Document Type : Research Articles
Department of Economics, Faculty of Economics and Business, University of Indonesia, Depok, Indonesia.
Department of Health Services Research and Management, School of Health & Psychological Sciences, City University of London, London EC1V 0HB, UK.
Indonesian National Population and Family Planning Agency, Jakarta, Indonesia.
Department of Management Faculty of Economics and Business, University of Indonesia, Depok, Indonesia.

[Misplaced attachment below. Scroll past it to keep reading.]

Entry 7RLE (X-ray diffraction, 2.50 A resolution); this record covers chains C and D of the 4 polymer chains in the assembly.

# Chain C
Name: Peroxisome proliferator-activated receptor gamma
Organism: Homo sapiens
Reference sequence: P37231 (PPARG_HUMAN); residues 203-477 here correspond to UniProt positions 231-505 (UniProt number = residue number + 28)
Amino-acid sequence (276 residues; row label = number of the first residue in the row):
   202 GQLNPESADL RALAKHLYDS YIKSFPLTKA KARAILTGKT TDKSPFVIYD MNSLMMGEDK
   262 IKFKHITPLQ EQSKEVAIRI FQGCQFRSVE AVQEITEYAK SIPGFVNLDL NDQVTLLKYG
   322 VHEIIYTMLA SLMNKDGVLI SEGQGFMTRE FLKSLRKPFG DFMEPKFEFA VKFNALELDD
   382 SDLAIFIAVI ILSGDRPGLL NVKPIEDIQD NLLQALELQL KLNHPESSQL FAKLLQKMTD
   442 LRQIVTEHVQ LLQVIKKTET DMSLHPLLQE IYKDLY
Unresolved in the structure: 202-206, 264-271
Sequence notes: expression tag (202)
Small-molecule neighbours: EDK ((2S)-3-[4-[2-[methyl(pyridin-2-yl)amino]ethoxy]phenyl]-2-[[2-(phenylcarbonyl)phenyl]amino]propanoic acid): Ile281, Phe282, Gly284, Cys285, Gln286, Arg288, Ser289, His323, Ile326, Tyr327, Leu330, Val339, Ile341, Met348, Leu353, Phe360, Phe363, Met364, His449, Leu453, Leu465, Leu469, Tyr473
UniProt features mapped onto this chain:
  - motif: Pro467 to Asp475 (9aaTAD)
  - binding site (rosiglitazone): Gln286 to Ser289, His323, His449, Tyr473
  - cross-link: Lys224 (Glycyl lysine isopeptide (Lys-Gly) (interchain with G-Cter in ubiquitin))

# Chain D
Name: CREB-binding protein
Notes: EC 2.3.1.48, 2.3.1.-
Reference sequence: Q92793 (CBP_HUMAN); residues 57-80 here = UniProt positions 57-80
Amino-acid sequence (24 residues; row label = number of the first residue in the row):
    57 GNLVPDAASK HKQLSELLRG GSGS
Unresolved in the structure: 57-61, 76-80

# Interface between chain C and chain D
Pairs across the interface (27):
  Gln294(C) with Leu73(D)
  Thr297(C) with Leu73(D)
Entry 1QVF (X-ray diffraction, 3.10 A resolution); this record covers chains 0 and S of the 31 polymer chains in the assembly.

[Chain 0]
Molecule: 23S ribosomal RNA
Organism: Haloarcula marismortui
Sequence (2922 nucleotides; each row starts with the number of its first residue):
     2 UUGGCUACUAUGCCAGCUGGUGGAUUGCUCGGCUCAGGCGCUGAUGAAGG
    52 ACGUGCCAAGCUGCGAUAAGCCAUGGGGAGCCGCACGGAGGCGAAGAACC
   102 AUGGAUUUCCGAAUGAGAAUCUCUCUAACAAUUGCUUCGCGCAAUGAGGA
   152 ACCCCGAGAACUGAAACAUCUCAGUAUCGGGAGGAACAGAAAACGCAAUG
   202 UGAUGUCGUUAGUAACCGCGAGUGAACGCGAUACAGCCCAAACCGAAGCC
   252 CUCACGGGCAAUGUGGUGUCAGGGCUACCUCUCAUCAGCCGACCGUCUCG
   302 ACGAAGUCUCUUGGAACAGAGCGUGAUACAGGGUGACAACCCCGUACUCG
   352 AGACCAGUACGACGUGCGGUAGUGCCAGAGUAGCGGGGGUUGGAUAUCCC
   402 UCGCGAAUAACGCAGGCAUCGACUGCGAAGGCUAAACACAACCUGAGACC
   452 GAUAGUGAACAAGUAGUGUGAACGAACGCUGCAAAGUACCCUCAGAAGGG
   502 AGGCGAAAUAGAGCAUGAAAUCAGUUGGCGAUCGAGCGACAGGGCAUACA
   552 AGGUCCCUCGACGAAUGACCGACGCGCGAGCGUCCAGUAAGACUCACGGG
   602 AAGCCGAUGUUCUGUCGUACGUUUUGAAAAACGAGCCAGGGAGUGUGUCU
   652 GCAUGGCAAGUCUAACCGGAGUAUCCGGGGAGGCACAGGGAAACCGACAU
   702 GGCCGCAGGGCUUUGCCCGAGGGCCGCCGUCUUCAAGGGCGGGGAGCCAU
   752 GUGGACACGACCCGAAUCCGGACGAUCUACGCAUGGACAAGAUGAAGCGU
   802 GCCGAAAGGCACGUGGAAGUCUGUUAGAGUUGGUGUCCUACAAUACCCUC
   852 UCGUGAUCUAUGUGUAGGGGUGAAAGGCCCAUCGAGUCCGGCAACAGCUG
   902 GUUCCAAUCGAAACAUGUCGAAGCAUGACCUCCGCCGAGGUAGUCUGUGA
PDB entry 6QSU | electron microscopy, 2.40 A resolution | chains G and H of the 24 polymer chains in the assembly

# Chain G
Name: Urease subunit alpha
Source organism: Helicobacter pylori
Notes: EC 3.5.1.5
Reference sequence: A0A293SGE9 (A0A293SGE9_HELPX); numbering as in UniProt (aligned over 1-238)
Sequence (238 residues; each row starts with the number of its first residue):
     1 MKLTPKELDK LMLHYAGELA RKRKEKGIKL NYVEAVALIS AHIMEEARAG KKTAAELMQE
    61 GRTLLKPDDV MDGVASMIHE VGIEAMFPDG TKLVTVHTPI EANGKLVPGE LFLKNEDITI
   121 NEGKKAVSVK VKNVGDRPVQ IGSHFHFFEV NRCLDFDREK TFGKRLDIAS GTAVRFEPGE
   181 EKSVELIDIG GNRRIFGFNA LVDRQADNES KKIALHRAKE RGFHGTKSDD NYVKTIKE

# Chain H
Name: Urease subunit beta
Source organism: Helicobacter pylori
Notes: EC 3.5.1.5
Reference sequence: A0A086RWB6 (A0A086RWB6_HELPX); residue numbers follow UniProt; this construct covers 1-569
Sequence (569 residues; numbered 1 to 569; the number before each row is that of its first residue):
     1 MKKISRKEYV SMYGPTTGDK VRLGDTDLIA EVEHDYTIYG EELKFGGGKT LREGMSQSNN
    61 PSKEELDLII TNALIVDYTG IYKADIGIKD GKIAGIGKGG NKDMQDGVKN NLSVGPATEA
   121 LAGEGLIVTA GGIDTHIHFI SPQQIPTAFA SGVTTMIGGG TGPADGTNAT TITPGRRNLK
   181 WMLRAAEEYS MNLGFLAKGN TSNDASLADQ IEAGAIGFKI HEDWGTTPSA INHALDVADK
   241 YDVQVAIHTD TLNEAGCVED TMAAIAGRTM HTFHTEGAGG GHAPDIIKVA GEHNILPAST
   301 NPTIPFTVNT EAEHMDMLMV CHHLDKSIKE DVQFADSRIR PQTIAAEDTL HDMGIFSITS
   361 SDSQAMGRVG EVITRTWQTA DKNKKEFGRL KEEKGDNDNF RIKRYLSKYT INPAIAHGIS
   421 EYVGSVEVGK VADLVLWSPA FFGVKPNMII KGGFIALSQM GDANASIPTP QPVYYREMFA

Background: Indonesia’s National Health Insurance Program, known as Jaminan Kesehatan Nasional (JKN), has a variety of membership pathways for those wishing to gain access. Claim data from JKN offers a cost-effective way of observing who is accessing healthcare services and what types of services are being used. This study is a novel attempt to measure disparities amongst JKN users in their engagement with services, providing an opportunity to reflect on patterns of use. Methods: Using claims data collected from JKN users between 2015–2016, we used the Ordinary Least Square estimation model to compare health services utilization among subsidized and non-subsidized users. We focused primarily on the individual use of the hospital for outpatient and inpatient treatment. Results: Analysis reveals that subsidized users access primary healthcare services more frequently than non-subsidized users. Conversely, non-subsidized users access secondary and tertiary health care services more frequently than other users. Subsidized users who utilize secondary and tertiary health care tend to suffer more severe health illnesses than non-subsidized members. Conclusions: This study concludes that income disparity affects healthcare utilization. Non-subsidized members are more likely than subsidized members to access secondary and tertiary health care services. Our study offers evidence of the potential underutilization of secondary and tertiary healthcare (STHC) by subsidized members, which could lead to inefficiency since subsidized members seeking STHC treatment had severe health conditions, thus needing to be treated longer and requiring higher healthcare expenditures.